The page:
A Blog for Everyone and No One

“arguments” on the beauty of Picasso’s owl

On birds and beauty

The first feature that speaks in favour of this picture is that it depicts a bird. Kant writes on page 114 that birds are examples of free beauties because we do not have any idea of what sort of thing they are supposed to be or what sort of purpose they are supposed to fulfil. Since this is a picture of a bird and not for instance a horse, which has a purpose, it is beautiful.

First of all: you are jumping to conclusions here. Just because something is a necessary condition does not make it a sufficient condition. I.e. being a bird does not automatically make you beautiful. Secondly: when Kant speaks of birds he is not talking about pictures or drawings of birds, but birds birds, that is, real birds. So the fact that this is a drawing of a bird does not make it beautiful. If anything it disqualifies it of being beautiful. As Kant writes on page 187: genius is entirely opposed to the spirit of imitation, and this owl is only a poor imitation of a real owl.

I have two points to answer that objection. First of all, when Kant discusses what sort of rule nature gives to art on page 188, he compares copying and imitation, and claims that the latter is completely legitimate. And since this picture is not a result of following some kind of precept it is to be classified as an imitation and not a copy, and consequently it can perfectly well be described as beautiful. Secondly: as Kant writes on page 185: “art can only be called beautiful if we are aware that it is art and yet it looks to us like nature”. This picture looks like an owl, and hence nature, but we are aware that it is art.

But the picture is too simple; it looks like a child’s drawing.

Well, Kant writes on page 110 that it is precisely the drawing that is the import part in a picture, not colours since they can arouse charm, which would make the picture agreeable and not beautiful. In this picture there are no colours, only drawing and hence it should be classified as beautiful.

But it lacks spirit! In Kant’s words: It is accurate and well organized, but with no spirit. And the academic form is showing through.

A second ago you claimed that it looked like a child’s drawing and now it is suddenly too academic? That does not make any sense. I agree with you that spirit is important but form is also important, and this requires precisely the organization that you oppose. As Kant writes on page 191: “To give this form to the product of beautiful art, however, requires merely taste, to which the artist, after he has practiced and corrected it by means of various examples of art or nature, holds up his work, and after many, often laborious attempts to satisfy it, finds the form that contents him”. And furthermore form is according to Kant the most important thing as specified on page 197 when he discusses the relationship between taste and genius in the art making process: “Thus if anything must be sacrificed in the conflict of the two properties in one product, it must rather be on the side of genius…”. Consequently, form is more important than genius, and I guess we both agree that this picture possesses a purposive form?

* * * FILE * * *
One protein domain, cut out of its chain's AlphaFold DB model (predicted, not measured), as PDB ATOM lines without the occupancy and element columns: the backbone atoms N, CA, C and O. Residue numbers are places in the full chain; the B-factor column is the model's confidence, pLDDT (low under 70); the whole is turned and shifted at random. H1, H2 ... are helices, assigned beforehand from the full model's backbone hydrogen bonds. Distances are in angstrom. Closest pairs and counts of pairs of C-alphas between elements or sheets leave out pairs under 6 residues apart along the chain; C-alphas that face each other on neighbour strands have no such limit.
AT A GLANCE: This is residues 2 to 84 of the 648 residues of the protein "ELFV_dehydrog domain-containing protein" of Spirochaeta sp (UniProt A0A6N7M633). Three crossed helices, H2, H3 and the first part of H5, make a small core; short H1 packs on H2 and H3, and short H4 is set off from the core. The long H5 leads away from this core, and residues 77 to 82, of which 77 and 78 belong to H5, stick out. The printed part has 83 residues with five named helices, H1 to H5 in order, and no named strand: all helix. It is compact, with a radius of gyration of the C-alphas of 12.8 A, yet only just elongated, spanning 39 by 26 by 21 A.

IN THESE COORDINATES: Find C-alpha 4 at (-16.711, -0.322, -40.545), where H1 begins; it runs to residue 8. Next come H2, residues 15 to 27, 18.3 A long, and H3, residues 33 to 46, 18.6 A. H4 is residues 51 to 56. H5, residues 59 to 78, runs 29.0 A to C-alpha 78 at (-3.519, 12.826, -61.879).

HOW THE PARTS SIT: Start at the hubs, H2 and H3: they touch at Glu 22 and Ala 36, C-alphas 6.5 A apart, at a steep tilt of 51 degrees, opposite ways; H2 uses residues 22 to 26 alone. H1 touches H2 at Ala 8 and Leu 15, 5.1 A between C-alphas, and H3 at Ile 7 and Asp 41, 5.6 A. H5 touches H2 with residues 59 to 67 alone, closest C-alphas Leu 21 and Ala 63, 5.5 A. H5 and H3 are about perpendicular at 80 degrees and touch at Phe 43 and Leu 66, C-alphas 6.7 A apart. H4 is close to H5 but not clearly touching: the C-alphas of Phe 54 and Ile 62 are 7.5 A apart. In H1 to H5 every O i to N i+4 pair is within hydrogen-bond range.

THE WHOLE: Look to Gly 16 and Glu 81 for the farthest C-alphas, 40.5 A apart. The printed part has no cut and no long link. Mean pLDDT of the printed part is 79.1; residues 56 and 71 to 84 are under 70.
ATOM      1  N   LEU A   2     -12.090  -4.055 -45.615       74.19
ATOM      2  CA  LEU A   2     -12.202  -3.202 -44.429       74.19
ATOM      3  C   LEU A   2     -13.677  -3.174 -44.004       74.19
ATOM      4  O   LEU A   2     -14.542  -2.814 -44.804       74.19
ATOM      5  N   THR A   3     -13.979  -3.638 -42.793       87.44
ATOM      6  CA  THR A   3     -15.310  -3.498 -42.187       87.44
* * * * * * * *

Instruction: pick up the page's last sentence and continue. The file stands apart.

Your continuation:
Eh… could you elaborate on that?

No! This picture does not get my faculties going, or how should I put it, I experience no free play of my understanding and imagination. Since you are the one implicitly demanding my consent in your judgment, you will have to prove that it is beautiful.

Prove it?

Yes, prove it!

But that is impossible according to Kant, there can be no disputing about taste and no proof can be given for why an object (or the way of representing it) is beautiful.

Okay, then you are stuck. I won the debate.

Why did you win?

Because if it were beautiful, I would necessarily find it so too. But I do not. Since you have given up convincing me, the verdict is: not beautiful.

But I could not find it beautiful if it not actually were beautiful, so it must be beautiful.

PS: all quotations refer to: Immanuel Kant, Critique of the Power of Judgement, trans. Paul Guyer and Eric Matthews (Cambridge: Cambridge University Press, 2001).


One comment on ““arguments” on the beauty of Picasso’s owl

  1. January
    December 5, 2012

    I wrote my M.A. thesis on Emerson’s essay “Experience,” which shows definite influences from Kant. In the essay RWE writes, “But the definition of spiritual should be, that which is its own evidence.” Your discussion here leads me to surmise that comment is additional evidence of Kant’s influence.

Leave a Reply

Fill in your details below or click an icon to log in: Logo

You are commenting using your account. Log Out / Change )

Twitter picture

You are commenting using your Twitter account. Log Out / Change )

Facebook photo

You are commenting using your Facebook account. Log Out / Change )

Google+ photo

You are commenting using your Google+ account. Log Out / Change )

Connecting to %s


This entry was posted on December 4, 2012 by in Philosophy, Video and tagged , , , , , , .
%d bloggers like this: